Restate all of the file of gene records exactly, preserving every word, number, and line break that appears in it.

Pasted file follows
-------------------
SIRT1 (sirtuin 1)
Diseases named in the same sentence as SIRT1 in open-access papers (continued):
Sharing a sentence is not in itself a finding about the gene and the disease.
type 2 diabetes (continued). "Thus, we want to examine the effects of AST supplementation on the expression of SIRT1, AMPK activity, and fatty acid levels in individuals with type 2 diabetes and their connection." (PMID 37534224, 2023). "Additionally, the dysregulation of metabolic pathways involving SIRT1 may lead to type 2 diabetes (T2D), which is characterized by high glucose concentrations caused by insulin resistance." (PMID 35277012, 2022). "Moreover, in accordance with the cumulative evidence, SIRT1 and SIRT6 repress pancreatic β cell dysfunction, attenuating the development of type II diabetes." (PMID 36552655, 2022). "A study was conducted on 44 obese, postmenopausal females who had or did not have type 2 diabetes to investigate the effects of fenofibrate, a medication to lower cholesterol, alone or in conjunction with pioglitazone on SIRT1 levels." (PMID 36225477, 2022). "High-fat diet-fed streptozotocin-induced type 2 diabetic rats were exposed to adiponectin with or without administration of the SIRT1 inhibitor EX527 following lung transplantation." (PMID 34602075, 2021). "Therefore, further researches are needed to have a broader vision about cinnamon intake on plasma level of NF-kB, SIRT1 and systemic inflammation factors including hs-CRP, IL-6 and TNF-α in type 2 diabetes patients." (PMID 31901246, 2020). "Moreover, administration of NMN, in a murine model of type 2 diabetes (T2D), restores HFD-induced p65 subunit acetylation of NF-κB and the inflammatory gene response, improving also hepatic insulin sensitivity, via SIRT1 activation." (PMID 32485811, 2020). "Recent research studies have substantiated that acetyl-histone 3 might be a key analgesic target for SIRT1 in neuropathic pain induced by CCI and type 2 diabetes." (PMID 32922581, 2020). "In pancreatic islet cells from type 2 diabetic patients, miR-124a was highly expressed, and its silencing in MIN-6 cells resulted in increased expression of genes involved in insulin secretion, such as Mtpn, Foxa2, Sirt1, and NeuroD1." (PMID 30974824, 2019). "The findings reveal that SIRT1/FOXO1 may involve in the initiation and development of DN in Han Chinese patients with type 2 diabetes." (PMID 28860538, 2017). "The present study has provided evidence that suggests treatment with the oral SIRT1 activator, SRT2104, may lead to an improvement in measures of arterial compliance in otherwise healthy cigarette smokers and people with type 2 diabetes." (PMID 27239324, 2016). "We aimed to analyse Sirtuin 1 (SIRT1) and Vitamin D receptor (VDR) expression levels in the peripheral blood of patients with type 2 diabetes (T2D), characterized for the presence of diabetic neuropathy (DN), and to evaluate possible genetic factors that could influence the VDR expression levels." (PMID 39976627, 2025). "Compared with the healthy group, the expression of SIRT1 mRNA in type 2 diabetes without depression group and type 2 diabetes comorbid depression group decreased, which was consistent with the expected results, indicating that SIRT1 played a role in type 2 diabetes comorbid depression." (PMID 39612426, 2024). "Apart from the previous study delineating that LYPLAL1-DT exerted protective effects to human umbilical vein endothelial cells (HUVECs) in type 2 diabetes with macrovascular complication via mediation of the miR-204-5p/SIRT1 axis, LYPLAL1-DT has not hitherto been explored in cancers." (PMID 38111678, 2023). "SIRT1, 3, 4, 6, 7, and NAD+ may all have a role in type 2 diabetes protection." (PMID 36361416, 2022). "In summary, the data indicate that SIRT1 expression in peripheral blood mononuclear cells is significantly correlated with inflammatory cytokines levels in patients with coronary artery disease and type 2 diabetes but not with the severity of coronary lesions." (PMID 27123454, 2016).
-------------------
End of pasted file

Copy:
SIRT1 (sirtuin 1)
Diseases named in the same sentence as SIRT1 in open-access papers (continued):
Sharing a sentence is not in itself a finding about the gene and the disease.
type 2 diabetes (continued). "Thus, we want to examine the effects of AST supplementation on the expression of SIRT1, AMPK activity, and fatty acid levels in individuals with type 2 diabetes and their connection." (PMID 37534224, 2023). "Additionally, the dysregulation of metabolic pathways involving SIRT1 may lead to type 2 diabetes (T2D), which is characterized by high glucose concentrations caused by insulin resistance." (PMID 35277012, 2022). "Moreover, in accordance with the cumulative evidence, SIRT1 and SIRT6 repress pancreatic β cell dysfunction, attenuating the development of type II diabetes." (PMID 36552655, 2022). "A study was conducted on 44 obese, postmenopausal females who had or did not have type 2 diabetes to investigate the effects of fenofibrate, a medication to lower cholesterol, alone or in conjunction with pioglitazone on SIRT1 levels." (PMID 36225477, 2022). "High-fat diet-fed streptozotocin-induced type 2 diabetic rats were exposed to adiponectin with or without administration of the SIRT1 inhibitor EX527 following lung transplantation." (PMID 34602075, 2021). "Therefore, further researches are needed to have a broader vision about cinnamon intake on plasma level of NF-kB, SIRT1 and systemic inflammation factors including hs-CRP, IL-6 and TNF-α in type 2 diabetes patients." (PMID 31901246, 2020). "Moreover, administration of NMN, in a murine model of type 2 diabetes (T2D), restores HFD-induced p65 subunit acetylation of NF-κB and the inflammatory gene response, improving also hepatic insulin sensitivity, via SIRT1 activation." (PMID 32485811, 2020). "Recent research studies have substantiated that acetyl-histone 3 might be a key analgesic target for SIRT1 in neuropathic pain induced by CCI and type 2 diabetes." (PMID 32922581, 2020). "In pancreatic islet cells from type 2 diabetic patients, miR-124a was highly expressed, and its silencing in MIN-6 cells resulted in increased expression of genes involved in insulin secretion, such as Mtpn, Foxa2, Sirt1, and NeuroD1." (PMID 30974824, 2019). "The findings reveal that SIRT1/FOXO1 may involve in the initiation and development of DN in Han Chinese patients with type 2 diabetes." (PMID 28860538, 2017). "The present study has provided evidence that suggests treatment with the oral SIRT1 activator, SRT2104, may lead to an improvement in measures of arterial compliance in otherwise healthy cigarette smokers and people with type 2 diabetes." (PMID 27239324, 2016). "We aimed to analyse Sirtuin 1 (SIRT1) and Vitamin D receptor (VDR) expression levels in the peripheral blood of patients with type 2 diabetes (T2D), characterized for the presence of diabetic neuropathy (DN), and to evaluate possible genetic factors that could influence the VDR expression levels." (PMID 39976627, 2025). "Compared with the healthy group, the expression of SIRT1 mRNA in type 2 diabetes without depression group and type 2 diabetes comorbid depression group decreased, which was consistent with the expected results, indicating that SIRT1 played a role in type 2 diabetes comorbid depression." (PMID 39612426, 2024). "Apart from the previous study delineating that LYPLAL1-DT exerted protective effects to human umbilical vein endothelial cells (HUVECs) in type 2 diabetes with macrovascular complication via mediation of the miR-204-5p/SIRT1 axis, LYPLAL1-DT has not hitherto been explored in cancers." (PMID 38111678, 2023). "SIRT1, 3, 4, 6, 7, and NAD+ may all have a role in type 2 diabetes protection." (PMID 36361416, 2022). "In summary, the data indicate that SIRT1 expression in peripheral blood mononuclear cells is significantly correlated with inflammatory cytokines levels in patients with coronary artery disease and type 2 diabetes but not with the severity of coronary lesions." (PMID 27123454, 2016).